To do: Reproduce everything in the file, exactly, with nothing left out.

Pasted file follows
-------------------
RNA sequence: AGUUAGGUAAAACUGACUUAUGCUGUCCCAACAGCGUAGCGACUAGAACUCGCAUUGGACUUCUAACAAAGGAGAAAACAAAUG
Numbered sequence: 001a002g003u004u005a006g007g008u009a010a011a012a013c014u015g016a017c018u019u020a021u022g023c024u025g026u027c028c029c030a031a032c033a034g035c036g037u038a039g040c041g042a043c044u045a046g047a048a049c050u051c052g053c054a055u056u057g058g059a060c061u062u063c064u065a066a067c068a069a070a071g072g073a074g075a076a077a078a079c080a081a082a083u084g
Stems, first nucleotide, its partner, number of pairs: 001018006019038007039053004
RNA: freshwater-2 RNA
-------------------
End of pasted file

RNA sequence: AGUUAGGUAAAACUGACUUAUGCUGUCCCAACAGCGUAGCGACUAGAACUCGCAUUGGACUUCUAACAAAGGAGAAAACAAAUG
Numbered sequence: 001a002g003u004u005a006g007g008u009a010a011a012a013c014u015g016a017c018u019u020a021u022g023c024u025g026u027c028c029c030a031a032c033a034g035c036g037u038a039g040c041g042a043c044u045a046g047a048a049c050u051c052g053c054a055u056u057g058g059a060c061u062u063c064u065a066a067c068a069a070a071g072g073a074g075a076a077a078a079c080a081a082a083u084g
Stems, first nucleotide, its partner, number of pairs: 001018006019038007039053004
RNA: freshwater-2 RNA